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sudo not found

I am running AIX 4.3.3 and I have downloaded and installed (by extracting the files) the correct version.

I ran visudo and simply set it to:

someuser  ALL=(ALL) NOPASSWD:ALL

I login as someuser and I get ksh: sudo: not found.

Can anyone help?
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biffsmith
Asked:
biffsmith
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1 Solution
 
biffsmithAuthor Commented:
I should also say that I have /usr/local/bin in someuser's PATH and that's where sudo was un-tarred to on my server.  

Additionally - I can run sudo when I login as root.
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Kent OlsenData Warehouse Architect / DBACommented:


Check the permissions on sudo.  Make sure it's accessible to the other user.  chmod 555 comes to mind.  :)




Kent

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TintinCommented:
What are the results of:

ls -l `which sudo`

or

ls -l /usr/local/bin/sudo

and

echo $PATH
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biffsmithAuthor Commented:
Well - I think the problem goes deeper than sudo.  Ever since I installed it this afternoon, I now cannot run any batch programs in my someuser's directory without typing in the entire path to the batch file.

Here's the situation:  login is dsmith -- directory is /home/dsmith -- I have a script file named 1 that I usually run simply by typing 1 <enter> (because, when I log in I'm automatically in the /home/dsmith directory) and now it says /bin/ksh: 1: not found.  So - it's the same error that I was getting trying to run sudo.  My path statement obviously has my /home/dsmith directory on it so I'm sure this is a bigger problem.  

Additionally - loggin in as root and cd to /home/dsmith - I still cannot run the 1 script file without typing /home/dsmith/1.

Any thoughts?
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TintinCommented:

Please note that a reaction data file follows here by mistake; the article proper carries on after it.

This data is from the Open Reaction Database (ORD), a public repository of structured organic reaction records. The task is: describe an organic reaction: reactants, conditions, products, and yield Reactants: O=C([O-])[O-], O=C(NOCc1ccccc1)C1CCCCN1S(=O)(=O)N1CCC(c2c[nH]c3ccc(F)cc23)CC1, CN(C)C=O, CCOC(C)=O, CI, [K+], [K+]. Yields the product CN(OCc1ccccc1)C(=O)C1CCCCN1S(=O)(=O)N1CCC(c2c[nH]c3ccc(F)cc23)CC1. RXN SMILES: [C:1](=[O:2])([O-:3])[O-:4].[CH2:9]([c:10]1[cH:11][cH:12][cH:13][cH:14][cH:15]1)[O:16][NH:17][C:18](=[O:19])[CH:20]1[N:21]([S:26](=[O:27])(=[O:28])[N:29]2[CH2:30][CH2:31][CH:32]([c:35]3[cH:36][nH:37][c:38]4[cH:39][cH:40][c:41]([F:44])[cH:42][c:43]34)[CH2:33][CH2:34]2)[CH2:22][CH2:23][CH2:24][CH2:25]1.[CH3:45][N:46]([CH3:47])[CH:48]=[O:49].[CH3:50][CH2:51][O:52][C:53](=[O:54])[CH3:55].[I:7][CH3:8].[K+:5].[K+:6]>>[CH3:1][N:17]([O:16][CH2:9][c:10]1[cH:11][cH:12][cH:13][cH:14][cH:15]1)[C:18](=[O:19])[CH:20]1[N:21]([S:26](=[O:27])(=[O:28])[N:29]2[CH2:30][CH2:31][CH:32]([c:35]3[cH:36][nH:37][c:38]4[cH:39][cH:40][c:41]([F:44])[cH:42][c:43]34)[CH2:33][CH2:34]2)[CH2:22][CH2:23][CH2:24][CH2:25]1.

When you login as dsmith, what is the output of

echo $PATH

root should *never* have . in the PATH, as it is a security risk.
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biffsmithAuthor Commented:
Tintin:

Here's the results of echo $PATH for my login:

$ echo $PATH
/usr/bin:/etc:/usr/sbin:/usr/ucb:/home/dsmith/bin:/usr/bin/X11:/sbin:/usr/local/bin.

Why would this start happening all of a sudden - after [trying to] install sudo?
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TintinCommented:
There's your problem.

Look at the end of your PATH, you have

/usr/local/bin.

instead of

/usr/local/bin

I suspect that it used to be:

...:/usr/local/bin:.

Note the missing colon.  This would also explain why you can't run scripts in your current directory without specifying the path.
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biffsmithAuthor Commented:
Tintin:

You are a genius!  The problem with running my scripts is now fixed.  However - am still getting ksh: sudo: not found when I try to run sudo as dsmith.

However - when I try to run it as root it works.  Here's the results of 'which sudo':


# which sudo
/usr/local/bin/sudo
#

Any ideas as to why I can't run sudo?  /usr/local/bin is in my path.
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TintinCommented:
What does

ls -l /usr/local/bin/sudo

report?
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TintinCommented:
If the perms aren't

---s--x--x

Then do

chmod 4111 /usr/local/bin/sudo

as the root user.

Also make sure it is owned by root.
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biffsmithAuthor Commented:
Here are the results of ls -l /usr/local/bin/sudo.  By the way - I cannot run the ls -l command on /usr/local/bin/sudo logged in as myself -- I had to su to root.

# ls -l /usr/local/bin/sudo
---s--x--x   2 root     system    138579 Apr 03 21:09 /usr/local/bin/sudo
#

Any ideas?
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Kent OlsenData Warehouse Architect / DBACommented:

Is 'sudo' a script file or executable object?

If it's a script, try commenting the first line (with several '#') so that the shell uses the default shell processor.  It may be that the script is specifying a shell that's not available on AIX.

Kent
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biffsmithAuthor Commented:
Kent:

sudo is an executable as far as I know.  I downloaded the binary package for AIX 4.3.3.

Debbie
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Kent OlsenData Warehouse Architect / DBACommented:

That's not conclusive.  A lot of packages run via a script.

Use od(1) or head(1) to see the top of the file.  It'll be very obvious whether it's text or binary.


Kent
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biffsmithAuthor Commented:
Kent:

It's definitely binary.

Debbie
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TintinCommented:
If you can't

ls -l /usr/local/bin/sudo

as yourself, then you will have screwed permissions on either /usr/local or /usr/local/bin, or both.

As root, do

ls -ld /usr/local
ls -ld /usr/local/bin

They should have perms of 755.
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biffsmithAuthor Commented:
That was it!  Thanks, Tintin.  You are my hero for today!

Deb
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